Health

Mediterranean Diet Might Help Prevent ADHD

Researchers in Spain found the MedDiet may offer a protective effect against ADHD, a disorder for which stimulant drugs are often prescribed.

Feb. 14, 2017
By Mary West

Recent News

Chil­dren across the coun­try with atten­tion deficit hyper­ac­tiv­ity dis­or­der (ADHD) are com­monly pre­scribed med­ica­tions that carry an array of side effects. Is it pos­si­ble that fol­low­ing the Mediter­ranean diet (Med­Diet) might help pre­vent the mal­ady?

A new study at the Uni­ver­sity of Barcelona in Spain sought the answer to the ques­tion by inves­ti­gat­ing the eat­ing habits of 120 par­tic­i­pants between the ages of 6 and 16, half of whom had been diag­nosed recently with ADHD. The youth were required to report the foods that com­prised their typ­i­cal meals. The data obtained was used to deter­mine the dif­fer­ence in the degree of adher­ence to the Med­Diet between those with and with­out the dis­or­der.

Many of the typ­i­cal med­ica­tions for ADHD might be inter­preted to have a risk-to-ben­e­fit ratio that causes pause.- Michael Wald, Inte­grated Nutri­tion

Of the youth with ADHD, 30 per­cent fol­lowed the Med­Diet well; while of the youth with­out the dis­or­der, 63 per­cent fol­lowed it well. In gen­eral, those with ADHD ate fewer fruits, veg­eta­bles, and fatty fish, in addi­tion to more fast food and junk food. The authors con­cluded that par­tic­i­pants with low to medium adher­ence to the Med­Diet had a three- to seven-times greater risk of ADHD.

Although the results don’t prove poor eat­ing habits cause ADHD, they do show they may play an impor­tant role. Our data sup­port the notion that not only spe­cific nutri­ents’ but also the whole diet’ should be con­sid­ered in ADHD,” the authors wrote. The study was pub­lished in Pedi­atrics.

Widely lauded for its broad ben­e­fits, the Med­Diet con­sists of fruits, veg­eta­bles, beans, nuts, whole grains and olive oil. In addi­tion, fish is pre­ferred over poul­try and red meat, while herbs and spices are favored over salt.

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To gain per­spec­tive on issues relat­ing to the study, Olive Oil Times inter­viewed Michael Wald, direc­tor of longevity ser­vices at Inte­grated Nutri­tion in Mount Kisco, New York. His insights reveal the value of address­ing ADHD through holis­tic means that pri­mar­ily involve diet.

Olive Oil Times: Could you spec­u­late on why the Mediter­ranean diet seems to have some pro­tec­tive effect against ADHD?

Wald: ADHD is known to involve abnor­mal­i­ties in the cell mem­brane struc­ture of brain neu­rons. These cells are party com­posed of unsat­u­rated fat that includes omega 3 fatty acids, which pro­vide neu­ro­pro­tec­tion’ and afford the brain and ner­vous sys­tem the abil­ity to self-cor­rect.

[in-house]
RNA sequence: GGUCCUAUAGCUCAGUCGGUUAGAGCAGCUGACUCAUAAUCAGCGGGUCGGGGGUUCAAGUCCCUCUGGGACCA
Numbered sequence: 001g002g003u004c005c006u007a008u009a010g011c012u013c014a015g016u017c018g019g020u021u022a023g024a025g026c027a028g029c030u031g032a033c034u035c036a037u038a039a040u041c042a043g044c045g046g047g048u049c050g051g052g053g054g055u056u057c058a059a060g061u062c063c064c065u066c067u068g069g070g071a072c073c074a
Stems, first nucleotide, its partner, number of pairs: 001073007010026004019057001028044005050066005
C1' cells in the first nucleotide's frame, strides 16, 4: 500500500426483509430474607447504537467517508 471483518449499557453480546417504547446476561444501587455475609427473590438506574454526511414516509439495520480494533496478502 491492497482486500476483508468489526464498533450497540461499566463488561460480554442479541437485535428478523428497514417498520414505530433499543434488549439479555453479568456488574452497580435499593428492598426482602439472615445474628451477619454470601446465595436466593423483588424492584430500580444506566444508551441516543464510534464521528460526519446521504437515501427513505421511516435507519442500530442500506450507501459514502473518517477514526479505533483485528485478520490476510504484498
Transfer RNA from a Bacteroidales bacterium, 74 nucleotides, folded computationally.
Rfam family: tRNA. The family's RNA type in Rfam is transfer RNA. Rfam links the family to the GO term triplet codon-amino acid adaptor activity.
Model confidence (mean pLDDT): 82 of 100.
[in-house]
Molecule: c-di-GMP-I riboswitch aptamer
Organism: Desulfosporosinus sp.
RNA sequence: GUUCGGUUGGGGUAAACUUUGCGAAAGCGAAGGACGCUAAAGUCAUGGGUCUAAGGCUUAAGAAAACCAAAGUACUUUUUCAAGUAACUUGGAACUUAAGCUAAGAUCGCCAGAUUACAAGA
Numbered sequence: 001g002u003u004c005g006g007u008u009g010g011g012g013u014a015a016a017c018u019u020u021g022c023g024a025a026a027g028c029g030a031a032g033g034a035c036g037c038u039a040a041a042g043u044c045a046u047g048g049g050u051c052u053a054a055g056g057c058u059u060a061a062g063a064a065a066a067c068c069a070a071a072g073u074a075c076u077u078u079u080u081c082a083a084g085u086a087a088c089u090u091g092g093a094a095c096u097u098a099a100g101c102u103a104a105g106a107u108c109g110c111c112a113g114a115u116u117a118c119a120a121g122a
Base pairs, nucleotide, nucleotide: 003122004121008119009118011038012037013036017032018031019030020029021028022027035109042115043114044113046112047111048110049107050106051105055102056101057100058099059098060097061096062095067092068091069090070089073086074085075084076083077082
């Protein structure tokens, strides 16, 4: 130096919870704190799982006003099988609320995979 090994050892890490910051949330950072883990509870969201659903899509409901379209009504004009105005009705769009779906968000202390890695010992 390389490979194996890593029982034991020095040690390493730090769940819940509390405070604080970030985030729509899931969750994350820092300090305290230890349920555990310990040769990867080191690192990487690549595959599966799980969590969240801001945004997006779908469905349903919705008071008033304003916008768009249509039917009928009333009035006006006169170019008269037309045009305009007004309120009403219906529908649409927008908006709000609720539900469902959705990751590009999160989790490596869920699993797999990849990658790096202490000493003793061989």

The Med­Diet is par­tic­u­larly high in healthy fat, as it includes the omega 3 fatty acids from fish, along with the monoun­sat­u­rated fatty acids found in avo­ca­dos and olive oil. These fats become incor­po­rated into the brains of those with ADHD, poten­tially improv­ing mem­ory, atten­tion, mood, behav­ior and even learn­ing.

Because the Med­Diet has extremely low lev­els of sat­u­rated fat from meat, which hard­ens’ the brain and ner­vous sys­tem, it is fur­ther pro­tec­tive. More­over, sat­u­rated fat is proven to reduce cir­cu­la­tion and nutri­tional deliv­ery to cells, as well as pro­mote inflam­ma­tion – prob­lems char­ac­ter­is­tic of many suf­fer­ers of ADHD.

Con­sum­ing high quan­ti­ties of fruits and veg­eta­bles con­tained within the Med­Diet pro­vides tens of thou­sands of plant phy­tonu­tri­ents that are potent antiox­i­dants, cell mem­brane sta­bi­liz­ers, detox­i­fiers, and immune-mod­u­la­tors. In short, they are absolutely required for opti­miz­ing over­all health and well­be­ing.”

Olive Oil Times: What do you find most trou­bling about the heavy reliance on med­ica­tions for ADHD?

Wald: Con­trary to pop­u­lar belief, these med­ica­tions haven’t been well stud­ied in chil­dren. In fact, to my knowl­edge, no long-term stud­ies are avail­able. Even if they were, holis­tic com­mon sense tells us that chil­dren do not have drug-defi­cien­cies.’

This means that health pro­fes­sion­als should first look to the poten­tial influ­ence of stress, diet, increased nutri­tional needs, genet­ics, hid­den infec­tions, tox­ins, diges­tive mal­ab­sorp­tion issues, inflam­ma­tory con­di­tions and other factors/causes of ADHD. Many of these may be ade­quately mod­i­fied with an over­haul of food intake and envi­ron­ment adjust­ments. Med­ica­tions com­monly have risks, and many of the typ­i­cal med­ica­tions for ADHD might be inter­preted in cer­tain indi­vid­u­als with ADHD to have a risk-to-ben­e­fit ratio that causes pause.”



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